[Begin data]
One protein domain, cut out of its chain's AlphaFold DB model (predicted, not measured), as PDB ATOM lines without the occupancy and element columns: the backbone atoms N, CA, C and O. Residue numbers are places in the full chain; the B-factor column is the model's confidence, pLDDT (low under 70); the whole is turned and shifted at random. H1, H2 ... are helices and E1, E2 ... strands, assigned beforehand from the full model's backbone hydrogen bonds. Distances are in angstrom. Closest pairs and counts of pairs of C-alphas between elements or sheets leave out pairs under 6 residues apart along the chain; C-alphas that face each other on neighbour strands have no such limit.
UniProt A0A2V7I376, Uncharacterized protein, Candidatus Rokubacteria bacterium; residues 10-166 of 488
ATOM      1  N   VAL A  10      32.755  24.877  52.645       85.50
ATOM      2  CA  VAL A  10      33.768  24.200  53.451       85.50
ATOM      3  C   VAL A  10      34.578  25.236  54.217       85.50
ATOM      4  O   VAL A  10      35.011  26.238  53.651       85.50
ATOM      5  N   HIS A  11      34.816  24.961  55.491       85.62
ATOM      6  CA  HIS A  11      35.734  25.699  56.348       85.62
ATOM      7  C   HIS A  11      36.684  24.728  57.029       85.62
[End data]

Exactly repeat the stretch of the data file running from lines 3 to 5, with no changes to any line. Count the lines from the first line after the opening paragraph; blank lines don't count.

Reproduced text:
ATOM      2  CA  VAL A  10      33.768  24.200  53.451       85.50
ATOM      3  C   VAL A  10      34.578  25.236  54.217       85.50
ATOM      4  O   VAL A  10      35.011  26.238  53.651       85.50